Asia Tech Review: 16 June 2020
America's reliance on China for AI, India's Postman is no longer a secret and Southeast Asia's ride-hailing war is now all about payments
There’s something different about this week’s issue. I decided to give Substack a go after years of deliberation. I know that I’m following the trend… and doing so very late, too.
We’ll see how it goes. If you have a strong opinion either way, please do let me know. The newsletter will also return to Mondays again. A small technical hitch is why it went out a little later today.
Now let’s get to this week’s issue.
America’s AI push relies on China
A backlash against China could blunt America’s AI push, according to a study published by the New York Times. AI is seen a major battleground between the US and China, but, interestingly, the US is dependent on its rival for talent.
That’s according to a study by think tank Marco Polo which found, among other things, that one-third of the America’s top AI researchers come from China and most work in the US. Moves to limit Chinese students and Chinese tech workers coming to the US could, thus, harm America push to dominate AI.
In other news of US-Sino collateral damage: US military ban locks two Chinese universities out of popular software
Zoom and Apple follow censorship orders
Zoom raised concerns when it shut down an account belonging to US-based Chinese activists after they held an event to mark the anniversary of the Tiananmen Square Massacre on the video service. The company later reversed the decision and admitted its actions “should not have impacted users outside of mainland China.”
Zoom plans to release a transparency report and details of its censorship response policy at the end of June. But it looks like it will implement some kind of geo-location blocking to prevent attendees joining such calls if they are illegal in their country.
The App Store censorship saga continues after two popular podcast apps were removed from the Chinese version of the App Store “at the request of the Cyberspace Administration of China.”
Blocking a website is like trying to stop lots of trucks from delivering a banned book; it requires an infrastructure of technical tools (things like China’s “Great Firewall”), and enterprising users can often find a way around it. Banning an app from an app store, by contrast, is like shutting down the printing press before the book is ever published. If the app isn’t in a country’s app store, it effectively doesn’t exist. The censorship is nearly total and inescapable.
In other news
The non-US IPO rush continues with JD.com reportedly plans to raise $3.9B from a secondary listing in Hong Kong, which it claims was over-subscribed multiple times. Games publisher NetEase raised $2.7B in a listing earlier in the week. Classifieds site 58.com meanwhile is delisting from the NASDAQ to go private. For those do go public, the Luckin Coffee fraud has auditors asking tougher questions.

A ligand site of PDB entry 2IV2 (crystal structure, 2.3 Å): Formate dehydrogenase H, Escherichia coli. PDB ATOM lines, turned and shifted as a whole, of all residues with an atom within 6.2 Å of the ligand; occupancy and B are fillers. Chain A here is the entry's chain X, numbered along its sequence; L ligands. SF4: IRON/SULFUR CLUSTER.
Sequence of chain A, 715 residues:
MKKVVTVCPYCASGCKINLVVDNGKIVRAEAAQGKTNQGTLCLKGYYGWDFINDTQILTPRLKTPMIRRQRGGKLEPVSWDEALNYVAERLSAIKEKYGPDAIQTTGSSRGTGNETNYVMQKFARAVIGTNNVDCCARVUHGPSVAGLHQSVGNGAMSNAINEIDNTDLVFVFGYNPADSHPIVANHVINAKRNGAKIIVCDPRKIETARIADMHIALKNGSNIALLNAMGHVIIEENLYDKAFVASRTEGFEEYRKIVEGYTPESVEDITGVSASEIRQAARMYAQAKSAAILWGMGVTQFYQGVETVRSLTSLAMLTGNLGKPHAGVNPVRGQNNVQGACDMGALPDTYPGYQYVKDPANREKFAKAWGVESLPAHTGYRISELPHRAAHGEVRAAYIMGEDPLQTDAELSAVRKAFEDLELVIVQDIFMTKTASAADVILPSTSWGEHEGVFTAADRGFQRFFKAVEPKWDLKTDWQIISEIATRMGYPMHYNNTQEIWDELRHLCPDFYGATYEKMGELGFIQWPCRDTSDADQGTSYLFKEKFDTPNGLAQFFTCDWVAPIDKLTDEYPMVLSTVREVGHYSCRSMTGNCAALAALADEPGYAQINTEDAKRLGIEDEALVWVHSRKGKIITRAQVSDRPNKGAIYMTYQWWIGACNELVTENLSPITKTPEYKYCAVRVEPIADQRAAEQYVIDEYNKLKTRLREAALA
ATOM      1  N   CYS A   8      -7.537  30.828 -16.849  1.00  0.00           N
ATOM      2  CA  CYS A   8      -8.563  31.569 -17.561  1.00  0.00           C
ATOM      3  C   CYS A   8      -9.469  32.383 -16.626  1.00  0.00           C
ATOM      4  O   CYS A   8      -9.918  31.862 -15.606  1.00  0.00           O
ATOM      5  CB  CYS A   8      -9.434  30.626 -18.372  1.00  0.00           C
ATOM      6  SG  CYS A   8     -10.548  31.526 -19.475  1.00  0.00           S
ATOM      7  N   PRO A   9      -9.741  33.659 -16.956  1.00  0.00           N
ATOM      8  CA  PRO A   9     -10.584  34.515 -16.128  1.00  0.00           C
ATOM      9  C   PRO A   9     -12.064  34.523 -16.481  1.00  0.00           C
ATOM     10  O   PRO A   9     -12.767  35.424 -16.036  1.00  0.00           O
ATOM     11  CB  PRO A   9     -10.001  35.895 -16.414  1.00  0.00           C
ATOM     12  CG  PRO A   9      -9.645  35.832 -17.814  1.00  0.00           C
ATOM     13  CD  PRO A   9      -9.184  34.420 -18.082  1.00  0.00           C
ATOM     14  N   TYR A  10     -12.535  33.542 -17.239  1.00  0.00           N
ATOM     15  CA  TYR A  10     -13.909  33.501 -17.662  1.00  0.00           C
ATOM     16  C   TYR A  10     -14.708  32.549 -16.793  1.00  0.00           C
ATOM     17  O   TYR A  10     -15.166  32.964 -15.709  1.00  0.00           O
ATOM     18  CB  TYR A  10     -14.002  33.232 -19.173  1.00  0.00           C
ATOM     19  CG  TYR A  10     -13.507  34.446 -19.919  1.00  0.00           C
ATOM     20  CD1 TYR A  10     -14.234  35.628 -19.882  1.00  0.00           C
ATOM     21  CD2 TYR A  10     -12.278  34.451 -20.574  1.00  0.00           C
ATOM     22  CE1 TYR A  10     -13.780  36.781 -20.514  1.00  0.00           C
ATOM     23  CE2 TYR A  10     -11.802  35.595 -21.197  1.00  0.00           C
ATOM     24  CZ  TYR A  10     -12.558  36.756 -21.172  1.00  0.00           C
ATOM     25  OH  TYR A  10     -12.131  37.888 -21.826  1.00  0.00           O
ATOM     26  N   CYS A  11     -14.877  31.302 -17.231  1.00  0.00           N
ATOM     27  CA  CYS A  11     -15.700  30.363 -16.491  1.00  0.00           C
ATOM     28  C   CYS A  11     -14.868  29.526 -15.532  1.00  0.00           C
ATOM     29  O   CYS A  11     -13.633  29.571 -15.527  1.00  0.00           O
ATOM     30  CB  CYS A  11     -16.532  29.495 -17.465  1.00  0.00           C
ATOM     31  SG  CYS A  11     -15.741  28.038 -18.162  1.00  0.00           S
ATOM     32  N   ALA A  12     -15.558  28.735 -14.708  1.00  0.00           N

Zynn, the TikTok alternative launched in the US by ByteDance’s Chinese rival Kuaishou, is apparently full of stolen content. It launched with a twist—it pays people to watch videos—but it was removed from the Google Play Store. Apple has seemingly not yanked it yet.
China’s ‘Beidou’ GPS network is set to come online this month
Ant Financial will spin out its database service OceanBase
There’s drama at ARM after the SoftBank-owned chip firm fired the head of its China business (🔒)
Uber’s former head of India and South Asia is now its head of APAC—a job that stitches together disparate businesses in Hong Kong, Taiwan, Japan, Korea, Australia and New Zealand. Uber is seeking a new home in APAC after deciding that it will leave Singapore. Hong Kong is its preference but it remains unclear how legal its business is there, hence a throwback to the days of newspaper ads.
Cathay Pacific is getting a $5B bailout led by the Hong Kong government
South China Morning Post, the Hong Kong-based paper owned by Alibaba, said its revenue dropped 50% in Q1
Postman collects $2B valuation
One of India’s under-estimated software companies is finally coming out. Postman helps companies develop, test and manage APIs, and it just scored a $150M investment that values it at $2B. The deal had been rumoured—it was in last week’s newsletter—and it is a big jump on its $350M valuation as of last year.
I remember talking to CEO Abhinav Asthana in 2015 when Postman raised a $1M seed round and a couple of things stood out. Asthana started the service to solve a problem he had faced as a developer—product/market fit potential—and, even back then, the service was being used by teams in Box, Microsoft and Cisco—validation.
Reliance keeps on rolling
Reliance Platforms announced yet more investments: TPG ($600M for a 0.93% stake) and L Catterton ($250M for 0.39%) with reports of Saudi fund PIF coming next (2.33% for $1.5B).
That activity also takes it to 9 (soon to be 10) deals in two months as Reliance sold 25% of the business. Other invested include: Facebook, Silver Lake, Vista Equity Partners, General Atlantic, KKR, Mubadala and Abu Dhabi Investment Authority.
Beyond this super app play, Reliance is also talking to Netflix. Its Network18 media unit is reportedly in talks to license content, according to Reuters. Reliance is also among the suitors keen to buy a stake in debt-laden Future Retail, according to Mint.
In other news
Edtech startup Byju’s is raising again (🔒)—it is not quite Reliance levels but it apparently has a $500-$600M round incoming with Hong Kong’s Baring Private Equity Asia one investor in talks
Microsoft’s venture fund now has an office in India